But as an optimistic cynic, I note that communities across the USA are saving their economically lagging central cities by encouraging development. Tax Increment Financing is a way to make this happen.

There have been some failures obviously, but by and large many cities have seen their city’s core revive and thrive after this initial development.

Is there something you know about this specific Tax Increment Financing District that makes it particularly objectionable?


I might also add that the successes of this kind of effort usually involves providing residential opportunities that draw people in to live in the central city upon which private businesses follow the new customers to be served.

Thereafter, the downtown becomes more attractive for folks to visit and shop in the specialty stores and eat in the restaurants that spring up.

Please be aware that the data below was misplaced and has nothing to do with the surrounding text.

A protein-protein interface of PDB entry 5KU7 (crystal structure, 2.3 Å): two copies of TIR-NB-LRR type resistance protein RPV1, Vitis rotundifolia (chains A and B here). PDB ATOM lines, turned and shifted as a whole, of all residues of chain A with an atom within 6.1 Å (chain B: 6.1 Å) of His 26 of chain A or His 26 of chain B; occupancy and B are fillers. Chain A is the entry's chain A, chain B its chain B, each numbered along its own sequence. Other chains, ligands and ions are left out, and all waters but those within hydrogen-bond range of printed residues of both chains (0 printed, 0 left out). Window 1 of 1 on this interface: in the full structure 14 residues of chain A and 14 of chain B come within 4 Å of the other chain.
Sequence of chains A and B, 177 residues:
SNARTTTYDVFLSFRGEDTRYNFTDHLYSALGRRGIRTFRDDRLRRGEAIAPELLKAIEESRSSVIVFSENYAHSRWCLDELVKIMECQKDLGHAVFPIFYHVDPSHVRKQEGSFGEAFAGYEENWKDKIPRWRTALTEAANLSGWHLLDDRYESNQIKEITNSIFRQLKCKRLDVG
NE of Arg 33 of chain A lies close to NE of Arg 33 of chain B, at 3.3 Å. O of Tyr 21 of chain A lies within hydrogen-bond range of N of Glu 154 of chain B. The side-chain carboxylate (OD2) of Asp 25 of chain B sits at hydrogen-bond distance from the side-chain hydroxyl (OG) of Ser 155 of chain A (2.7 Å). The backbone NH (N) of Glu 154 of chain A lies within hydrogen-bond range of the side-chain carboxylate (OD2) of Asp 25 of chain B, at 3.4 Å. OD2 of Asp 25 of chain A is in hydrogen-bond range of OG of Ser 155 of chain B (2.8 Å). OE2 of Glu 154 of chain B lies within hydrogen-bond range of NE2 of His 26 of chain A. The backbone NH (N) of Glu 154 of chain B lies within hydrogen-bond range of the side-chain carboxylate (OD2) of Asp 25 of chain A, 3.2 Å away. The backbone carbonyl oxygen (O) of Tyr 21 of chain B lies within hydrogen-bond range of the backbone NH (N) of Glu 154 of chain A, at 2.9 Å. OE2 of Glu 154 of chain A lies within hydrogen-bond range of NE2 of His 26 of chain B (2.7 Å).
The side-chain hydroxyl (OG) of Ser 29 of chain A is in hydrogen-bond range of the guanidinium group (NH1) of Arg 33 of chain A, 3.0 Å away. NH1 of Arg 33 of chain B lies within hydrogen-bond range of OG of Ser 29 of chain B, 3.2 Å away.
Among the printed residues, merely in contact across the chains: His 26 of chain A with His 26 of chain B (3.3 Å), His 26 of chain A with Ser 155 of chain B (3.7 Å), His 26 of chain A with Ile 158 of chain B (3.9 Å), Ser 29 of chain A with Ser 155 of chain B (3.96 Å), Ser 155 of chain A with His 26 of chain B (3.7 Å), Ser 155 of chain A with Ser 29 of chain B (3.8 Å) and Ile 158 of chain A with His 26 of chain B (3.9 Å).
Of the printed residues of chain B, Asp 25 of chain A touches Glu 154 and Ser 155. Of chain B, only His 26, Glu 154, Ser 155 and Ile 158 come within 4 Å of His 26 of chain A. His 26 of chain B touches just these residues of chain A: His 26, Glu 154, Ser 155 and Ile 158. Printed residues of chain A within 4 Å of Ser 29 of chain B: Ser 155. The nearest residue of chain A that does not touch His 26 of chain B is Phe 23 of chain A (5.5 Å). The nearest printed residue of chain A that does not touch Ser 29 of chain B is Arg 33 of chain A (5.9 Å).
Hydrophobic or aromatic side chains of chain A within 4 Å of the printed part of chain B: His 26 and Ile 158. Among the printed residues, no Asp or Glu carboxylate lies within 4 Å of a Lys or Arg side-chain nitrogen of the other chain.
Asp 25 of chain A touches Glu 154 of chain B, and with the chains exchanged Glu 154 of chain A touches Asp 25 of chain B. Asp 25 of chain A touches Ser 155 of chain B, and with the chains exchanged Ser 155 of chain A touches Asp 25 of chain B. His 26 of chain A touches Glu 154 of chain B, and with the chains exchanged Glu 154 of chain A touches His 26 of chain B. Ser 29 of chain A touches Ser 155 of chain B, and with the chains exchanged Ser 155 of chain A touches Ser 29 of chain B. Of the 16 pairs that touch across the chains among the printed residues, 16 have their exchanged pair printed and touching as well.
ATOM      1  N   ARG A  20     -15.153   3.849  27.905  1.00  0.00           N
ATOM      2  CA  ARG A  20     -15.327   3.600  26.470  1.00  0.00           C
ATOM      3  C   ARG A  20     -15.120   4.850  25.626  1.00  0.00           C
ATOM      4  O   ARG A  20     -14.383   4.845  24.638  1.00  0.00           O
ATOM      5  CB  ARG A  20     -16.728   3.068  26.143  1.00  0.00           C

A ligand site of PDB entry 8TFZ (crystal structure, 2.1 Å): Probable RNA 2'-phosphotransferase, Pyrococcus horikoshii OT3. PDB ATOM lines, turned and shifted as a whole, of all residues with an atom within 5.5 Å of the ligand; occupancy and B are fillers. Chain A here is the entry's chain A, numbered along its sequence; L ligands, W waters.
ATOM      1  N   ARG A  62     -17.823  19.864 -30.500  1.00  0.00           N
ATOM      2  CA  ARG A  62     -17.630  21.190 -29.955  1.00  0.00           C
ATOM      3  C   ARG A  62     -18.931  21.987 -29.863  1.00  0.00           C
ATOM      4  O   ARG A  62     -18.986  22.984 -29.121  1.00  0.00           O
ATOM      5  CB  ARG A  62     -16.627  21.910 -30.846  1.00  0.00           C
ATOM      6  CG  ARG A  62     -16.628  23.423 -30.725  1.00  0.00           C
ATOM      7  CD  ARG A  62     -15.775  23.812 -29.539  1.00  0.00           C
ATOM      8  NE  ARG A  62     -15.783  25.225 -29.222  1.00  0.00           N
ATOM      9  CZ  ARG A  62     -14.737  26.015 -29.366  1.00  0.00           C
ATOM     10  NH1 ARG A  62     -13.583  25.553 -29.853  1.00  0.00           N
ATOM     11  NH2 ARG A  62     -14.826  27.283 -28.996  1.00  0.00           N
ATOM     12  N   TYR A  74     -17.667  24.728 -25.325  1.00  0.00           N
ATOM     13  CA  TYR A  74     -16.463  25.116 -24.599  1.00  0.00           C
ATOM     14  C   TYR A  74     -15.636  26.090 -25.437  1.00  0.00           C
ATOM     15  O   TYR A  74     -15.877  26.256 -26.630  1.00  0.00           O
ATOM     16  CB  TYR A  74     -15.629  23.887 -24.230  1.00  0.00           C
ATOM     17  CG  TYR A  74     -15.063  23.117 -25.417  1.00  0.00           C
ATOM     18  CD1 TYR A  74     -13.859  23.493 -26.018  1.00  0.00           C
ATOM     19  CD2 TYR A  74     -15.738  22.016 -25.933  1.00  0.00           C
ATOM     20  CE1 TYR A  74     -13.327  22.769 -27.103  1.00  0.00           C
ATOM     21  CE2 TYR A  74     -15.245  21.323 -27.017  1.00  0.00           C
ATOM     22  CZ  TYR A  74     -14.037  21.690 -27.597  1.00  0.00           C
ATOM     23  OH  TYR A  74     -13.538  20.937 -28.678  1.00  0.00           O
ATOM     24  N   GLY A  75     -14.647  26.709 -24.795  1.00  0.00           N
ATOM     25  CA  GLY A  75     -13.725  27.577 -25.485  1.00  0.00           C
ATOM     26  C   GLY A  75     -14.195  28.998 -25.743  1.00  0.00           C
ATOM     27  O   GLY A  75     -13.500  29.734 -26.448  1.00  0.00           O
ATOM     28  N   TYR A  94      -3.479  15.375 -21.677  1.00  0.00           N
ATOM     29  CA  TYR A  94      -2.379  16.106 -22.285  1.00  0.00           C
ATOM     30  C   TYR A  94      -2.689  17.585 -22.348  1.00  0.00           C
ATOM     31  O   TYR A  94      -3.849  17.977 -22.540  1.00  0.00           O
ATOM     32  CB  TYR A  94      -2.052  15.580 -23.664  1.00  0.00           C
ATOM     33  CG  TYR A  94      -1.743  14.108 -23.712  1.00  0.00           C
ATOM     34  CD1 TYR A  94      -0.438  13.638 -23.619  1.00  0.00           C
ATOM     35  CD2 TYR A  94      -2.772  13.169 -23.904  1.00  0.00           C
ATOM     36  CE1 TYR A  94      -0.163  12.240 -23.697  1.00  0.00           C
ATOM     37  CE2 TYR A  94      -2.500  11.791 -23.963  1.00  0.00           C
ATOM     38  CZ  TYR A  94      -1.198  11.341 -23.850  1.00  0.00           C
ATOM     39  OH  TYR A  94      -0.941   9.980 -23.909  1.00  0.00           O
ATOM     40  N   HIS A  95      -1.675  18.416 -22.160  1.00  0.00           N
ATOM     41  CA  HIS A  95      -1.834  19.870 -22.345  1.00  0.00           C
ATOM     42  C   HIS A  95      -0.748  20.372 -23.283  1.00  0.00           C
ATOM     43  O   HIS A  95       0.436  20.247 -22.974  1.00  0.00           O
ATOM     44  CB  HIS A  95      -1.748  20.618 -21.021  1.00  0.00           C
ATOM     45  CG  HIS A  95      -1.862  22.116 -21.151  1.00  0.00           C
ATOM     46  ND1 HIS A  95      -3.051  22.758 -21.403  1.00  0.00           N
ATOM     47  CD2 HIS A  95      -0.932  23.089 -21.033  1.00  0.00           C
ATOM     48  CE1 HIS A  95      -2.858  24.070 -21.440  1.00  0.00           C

The availability of fiber optic internet means that tech workers looking to “work from home” at an affordable rent can leave Sioux Falls, Lincoln or even New York City.

Admittedly this is the optimist side of me speaking, not the cynic.

The cynic side of me is open to your feedback…


I apologize for going on about this, but I know a young couple who are both in the tech world and are traveling about the US with their toddler “working from home” (which is their Winnebago).

They’re open to settling down when they get the urge.

I think the future looks very different for the young folks.

Yankton resident

Thank you SoDakD for your insightful comments and question. I will attempt to address them as best as possible.

First of all you define yourself as an "optimist cynic", defined as one who believes that human conduct is motivated wholly by self-interest. I don't believe that is you at all. I believe that is the definition of resume builders who are hired by the city and convince uniformed and under- educated local elected officials to follow their lead.